I didn't think about that until just now when I read your post, JStanley. I know it is too late now, but it does seem like the fuse didn't do its job to protect the motor from overheating or whatever it did that caused it to burn out and that cost me nearly $350 for the motor, excluding the cost of the jack post and installation.
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Old 09-18-2006, 03:01 PM   #8
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Add an Inline Switch for Safety

Quote:
Originally Posted by moosetags
Thanx a bunch for the tip; we have an '05 with the electric jack.
This is the only time I have felt good about having a manual jack on my trailer.

When I do add my power jack I will add an inline isolation switch to prevent this type of accident when the jack is unattended.


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Old 09-18-2006, 04:03 PM   #9
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Quote:
Originally Posted by Jim Clark


When I do add my power jack I will add an inline isolation switch to prevent this type of accident when the jack is unattended.


Jim
I returned from an evening dinner out to discover that my hitch jack had been raised to it highest position off the ground. Most likely, it had been raised by some kids and mischief play. Having a switch to disconnect the power will prevent this from happening and also perhaps, save a refrigerator from being ruined by off-level operation.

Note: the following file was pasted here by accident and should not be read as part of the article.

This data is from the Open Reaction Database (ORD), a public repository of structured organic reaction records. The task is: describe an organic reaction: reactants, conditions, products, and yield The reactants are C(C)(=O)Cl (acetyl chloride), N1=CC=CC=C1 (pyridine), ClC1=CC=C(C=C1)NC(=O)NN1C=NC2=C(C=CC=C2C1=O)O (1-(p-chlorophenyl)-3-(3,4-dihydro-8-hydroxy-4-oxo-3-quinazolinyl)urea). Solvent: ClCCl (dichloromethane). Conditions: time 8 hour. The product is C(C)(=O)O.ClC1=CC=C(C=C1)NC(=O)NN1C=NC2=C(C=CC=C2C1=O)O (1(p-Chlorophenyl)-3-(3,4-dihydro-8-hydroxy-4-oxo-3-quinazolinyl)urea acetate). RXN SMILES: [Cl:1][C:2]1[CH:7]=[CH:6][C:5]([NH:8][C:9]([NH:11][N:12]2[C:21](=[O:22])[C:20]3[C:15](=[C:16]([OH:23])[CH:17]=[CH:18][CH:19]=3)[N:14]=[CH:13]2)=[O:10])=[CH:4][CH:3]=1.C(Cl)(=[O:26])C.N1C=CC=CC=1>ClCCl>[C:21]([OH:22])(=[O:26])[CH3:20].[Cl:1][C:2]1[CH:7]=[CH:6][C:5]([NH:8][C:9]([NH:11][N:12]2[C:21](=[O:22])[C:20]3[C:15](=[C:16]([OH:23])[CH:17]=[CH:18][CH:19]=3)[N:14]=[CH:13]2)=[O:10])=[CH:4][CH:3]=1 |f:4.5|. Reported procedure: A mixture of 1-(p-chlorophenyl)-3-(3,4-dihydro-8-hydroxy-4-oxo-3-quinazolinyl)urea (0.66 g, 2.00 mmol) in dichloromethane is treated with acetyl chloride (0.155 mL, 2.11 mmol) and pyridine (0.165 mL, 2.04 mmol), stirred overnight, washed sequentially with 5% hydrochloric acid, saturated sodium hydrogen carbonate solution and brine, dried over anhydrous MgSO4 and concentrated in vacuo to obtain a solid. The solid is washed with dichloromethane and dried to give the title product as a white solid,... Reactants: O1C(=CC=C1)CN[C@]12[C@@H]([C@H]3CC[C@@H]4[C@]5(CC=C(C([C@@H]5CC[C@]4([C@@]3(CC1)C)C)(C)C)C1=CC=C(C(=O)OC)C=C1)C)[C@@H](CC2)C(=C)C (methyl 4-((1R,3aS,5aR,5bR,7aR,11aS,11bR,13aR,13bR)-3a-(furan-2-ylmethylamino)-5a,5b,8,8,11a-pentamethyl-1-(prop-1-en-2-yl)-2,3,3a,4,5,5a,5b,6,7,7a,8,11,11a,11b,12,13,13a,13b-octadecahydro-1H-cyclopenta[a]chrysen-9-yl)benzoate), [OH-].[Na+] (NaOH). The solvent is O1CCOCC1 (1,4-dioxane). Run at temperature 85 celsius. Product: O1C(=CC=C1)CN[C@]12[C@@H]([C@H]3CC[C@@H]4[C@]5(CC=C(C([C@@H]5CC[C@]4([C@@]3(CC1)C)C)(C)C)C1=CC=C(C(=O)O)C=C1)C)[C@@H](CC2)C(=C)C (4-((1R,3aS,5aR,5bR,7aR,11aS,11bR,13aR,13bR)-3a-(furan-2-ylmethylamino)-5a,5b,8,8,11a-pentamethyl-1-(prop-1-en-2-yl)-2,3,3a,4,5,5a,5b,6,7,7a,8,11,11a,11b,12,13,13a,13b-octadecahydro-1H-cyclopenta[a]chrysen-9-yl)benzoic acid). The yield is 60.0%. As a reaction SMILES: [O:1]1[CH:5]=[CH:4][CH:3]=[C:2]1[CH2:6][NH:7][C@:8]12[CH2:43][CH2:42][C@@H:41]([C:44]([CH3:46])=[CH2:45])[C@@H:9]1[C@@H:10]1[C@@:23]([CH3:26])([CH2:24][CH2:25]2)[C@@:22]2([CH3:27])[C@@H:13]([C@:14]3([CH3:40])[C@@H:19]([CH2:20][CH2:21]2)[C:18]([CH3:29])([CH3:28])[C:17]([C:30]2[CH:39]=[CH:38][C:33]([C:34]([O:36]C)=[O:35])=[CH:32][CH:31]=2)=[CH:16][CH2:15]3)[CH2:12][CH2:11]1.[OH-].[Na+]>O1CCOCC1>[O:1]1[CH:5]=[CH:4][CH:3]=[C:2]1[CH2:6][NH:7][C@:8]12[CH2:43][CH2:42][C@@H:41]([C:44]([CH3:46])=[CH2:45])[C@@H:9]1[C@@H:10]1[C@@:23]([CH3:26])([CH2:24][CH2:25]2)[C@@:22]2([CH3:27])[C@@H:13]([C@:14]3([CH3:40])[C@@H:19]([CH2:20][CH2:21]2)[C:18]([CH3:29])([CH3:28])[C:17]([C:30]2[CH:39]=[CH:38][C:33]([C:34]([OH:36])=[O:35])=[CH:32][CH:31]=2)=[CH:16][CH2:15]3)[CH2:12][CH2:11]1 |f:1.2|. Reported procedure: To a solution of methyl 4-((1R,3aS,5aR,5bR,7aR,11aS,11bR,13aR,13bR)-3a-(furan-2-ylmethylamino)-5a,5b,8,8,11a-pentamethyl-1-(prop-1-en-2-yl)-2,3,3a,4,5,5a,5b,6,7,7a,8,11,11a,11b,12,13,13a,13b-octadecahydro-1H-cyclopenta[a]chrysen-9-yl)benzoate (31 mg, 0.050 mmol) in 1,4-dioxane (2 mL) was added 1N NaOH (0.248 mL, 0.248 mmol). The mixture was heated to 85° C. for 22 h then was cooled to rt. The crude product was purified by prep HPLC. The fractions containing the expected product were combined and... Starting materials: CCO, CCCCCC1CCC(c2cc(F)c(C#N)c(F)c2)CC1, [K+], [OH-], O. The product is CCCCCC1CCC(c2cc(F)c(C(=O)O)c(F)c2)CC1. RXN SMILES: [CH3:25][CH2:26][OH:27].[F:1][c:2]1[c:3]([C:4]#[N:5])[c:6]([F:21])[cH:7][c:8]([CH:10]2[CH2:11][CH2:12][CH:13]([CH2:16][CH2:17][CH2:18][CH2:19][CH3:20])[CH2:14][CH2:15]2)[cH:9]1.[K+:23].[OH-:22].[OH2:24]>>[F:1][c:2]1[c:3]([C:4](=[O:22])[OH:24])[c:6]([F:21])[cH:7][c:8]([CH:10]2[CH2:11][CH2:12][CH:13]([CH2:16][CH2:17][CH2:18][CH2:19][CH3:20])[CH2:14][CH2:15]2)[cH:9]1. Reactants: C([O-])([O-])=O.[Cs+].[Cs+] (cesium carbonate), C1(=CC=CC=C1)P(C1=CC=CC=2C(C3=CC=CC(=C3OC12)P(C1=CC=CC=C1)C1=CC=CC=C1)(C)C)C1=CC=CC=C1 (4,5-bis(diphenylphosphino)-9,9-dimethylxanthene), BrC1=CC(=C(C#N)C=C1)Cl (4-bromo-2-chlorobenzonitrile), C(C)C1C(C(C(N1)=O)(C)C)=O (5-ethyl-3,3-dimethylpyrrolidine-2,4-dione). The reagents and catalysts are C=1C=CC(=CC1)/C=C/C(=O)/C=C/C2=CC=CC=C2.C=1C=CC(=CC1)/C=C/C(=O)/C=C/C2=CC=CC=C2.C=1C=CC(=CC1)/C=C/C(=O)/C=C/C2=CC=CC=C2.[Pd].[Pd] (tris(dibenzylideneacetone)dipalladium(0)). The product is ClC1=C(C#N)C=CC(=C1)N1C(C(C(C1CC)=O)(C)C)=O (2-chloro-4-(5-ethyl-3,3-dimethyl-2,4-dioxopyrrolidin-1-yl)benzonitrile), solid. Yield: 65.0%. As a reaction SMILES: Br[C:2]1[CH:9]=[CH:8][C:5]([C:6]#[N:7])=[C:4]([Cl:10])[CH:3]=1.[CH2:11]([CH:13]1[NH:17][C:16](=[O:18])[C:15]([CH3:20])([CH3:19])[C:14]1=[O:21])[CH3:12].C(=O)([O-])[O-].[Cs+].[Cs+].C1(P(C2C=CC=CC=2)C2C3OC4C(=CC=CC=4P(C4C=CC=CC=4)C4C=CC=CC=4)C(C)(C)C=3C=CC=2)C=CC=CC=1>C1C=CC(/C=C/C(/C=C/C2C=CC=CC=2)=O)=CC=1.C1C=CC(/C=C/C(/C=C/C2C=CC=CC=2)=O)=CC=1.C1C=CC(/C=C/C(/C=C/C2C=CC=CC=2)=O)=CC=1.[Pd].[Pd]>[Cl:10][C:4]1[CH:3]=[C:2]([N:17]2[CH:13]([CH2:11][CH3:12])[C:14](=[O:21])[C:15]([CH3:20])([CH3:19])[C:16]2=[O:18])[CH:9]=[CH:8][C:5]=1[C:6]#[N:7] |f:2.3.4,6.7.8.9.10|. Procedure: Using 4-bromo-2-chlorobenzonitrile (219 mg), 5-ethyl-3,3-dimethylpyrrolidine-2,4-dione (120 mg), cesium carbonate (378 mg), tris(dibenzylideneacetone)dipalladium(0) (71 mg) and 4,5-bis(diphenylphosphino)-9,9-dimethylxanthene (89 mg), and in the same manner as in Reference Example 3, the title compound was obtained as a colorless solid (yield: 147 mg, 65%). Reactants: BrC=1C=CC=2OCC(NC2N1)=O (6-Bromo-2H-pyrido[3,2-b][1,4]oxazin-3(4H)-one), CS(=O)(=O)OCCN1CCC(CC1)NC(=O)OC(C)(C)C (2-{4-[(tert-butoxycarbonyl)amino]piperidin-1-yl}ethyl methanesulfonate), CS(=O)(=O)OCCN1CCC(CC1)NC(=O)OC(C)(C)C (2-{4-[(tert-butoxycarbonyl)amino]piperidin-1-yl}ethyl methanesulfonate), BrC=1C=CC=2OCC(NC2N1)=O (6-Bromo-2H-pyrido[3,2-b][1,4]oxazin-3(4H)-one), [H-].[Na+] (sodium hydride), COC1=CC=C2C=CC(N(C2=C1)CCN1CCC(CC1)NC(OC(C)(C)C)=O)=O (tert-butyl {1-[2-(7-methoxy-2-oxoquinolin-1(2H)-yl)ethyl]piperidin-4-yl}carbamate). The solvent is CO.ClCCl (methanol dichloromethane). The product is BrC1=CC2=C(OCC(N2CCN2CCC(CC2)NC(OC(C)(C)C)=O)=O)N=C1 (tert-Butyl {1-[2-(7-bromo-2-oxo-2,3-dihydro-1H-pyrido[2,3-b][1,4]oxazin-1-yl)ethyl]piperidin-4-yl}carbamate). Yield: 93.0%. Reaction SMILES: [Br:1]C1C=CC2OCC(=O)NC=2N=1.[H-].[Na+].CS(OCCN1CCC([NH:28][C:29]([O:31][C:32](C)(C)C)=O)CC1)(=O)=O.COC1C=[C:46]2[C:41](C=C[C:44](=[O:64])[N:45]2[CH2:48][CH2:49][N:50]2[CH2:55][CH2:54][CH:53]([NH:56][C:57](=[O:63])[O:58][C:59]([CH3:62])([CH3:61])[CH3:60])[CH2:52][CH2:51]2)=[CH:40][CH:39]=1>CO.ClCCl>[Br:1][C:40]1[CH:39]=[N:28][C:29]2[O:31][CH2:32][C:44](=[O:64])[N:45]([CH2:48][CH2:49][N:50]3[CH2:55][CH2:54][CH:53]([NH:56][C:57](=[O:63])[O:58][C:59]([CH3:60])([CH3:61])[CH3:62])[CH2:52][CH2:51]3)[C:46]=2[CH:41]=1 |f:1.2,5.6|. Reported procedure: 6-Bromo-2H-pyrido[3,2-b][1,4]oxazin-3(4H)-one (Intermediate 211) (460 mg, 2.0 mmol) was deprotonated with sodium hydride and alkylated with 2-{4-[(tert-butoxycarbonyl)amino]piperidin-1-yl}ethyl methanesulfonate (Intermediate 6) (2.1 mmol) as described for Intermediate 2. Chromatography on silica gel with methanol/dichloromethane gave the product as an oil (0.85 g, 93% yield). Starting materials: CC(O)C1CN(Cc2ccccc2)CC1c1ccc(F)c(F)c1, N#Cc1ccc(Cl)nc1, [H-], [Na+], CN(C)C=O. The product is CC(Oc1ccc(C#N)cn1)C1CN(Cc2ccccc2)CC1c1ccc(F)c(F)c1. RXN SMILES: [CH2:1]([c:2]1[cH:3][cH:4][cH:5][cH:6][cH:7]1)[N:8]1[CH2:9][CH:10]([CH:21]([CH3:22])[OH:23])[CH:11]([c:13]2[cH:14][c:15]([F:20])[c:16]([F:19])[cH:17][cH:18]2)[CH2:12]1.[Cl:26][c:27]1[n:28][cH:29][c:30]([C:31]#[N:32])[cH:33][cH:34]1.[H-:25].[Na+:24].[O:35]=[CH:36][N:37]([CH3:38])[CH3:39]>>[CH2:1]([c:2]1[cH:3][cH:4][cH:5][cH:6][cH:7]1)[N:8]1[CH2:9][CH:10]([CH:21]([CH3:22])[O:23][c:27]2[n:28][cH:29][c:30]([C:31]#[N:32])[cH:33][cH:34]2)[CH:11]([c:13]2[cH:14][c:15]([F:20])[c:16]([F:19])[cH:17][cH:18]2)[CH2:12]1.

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Old 09-18-2006, 04:07 PM   #10
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That is an interesting mode of failure for the following reson: The fire occured while the unit was in use, but did not draw enough current to blow the in-line fuse. Ergo, there wasn't a direct short initially, but rather a high resistance connection that converted your electrical energy to heat. Houses, which have circuit breakers or fuses, often burn down anyway because the fuse cannot distinguish a "legiitimate" power consumption from one that is producing waste heat.

The newer motors (70's>) have molded ceramic magnets for the stator and these are usually glued into the motor case. Water contamination can cause rust to build under the magnets and pry them loose. Sometimes this will stop the motor, sometimes it will cause overheating. My experience is that these units are not always adequately sealed against the weather and the owner needs to take extra steps to insure watertightness. For what its worth...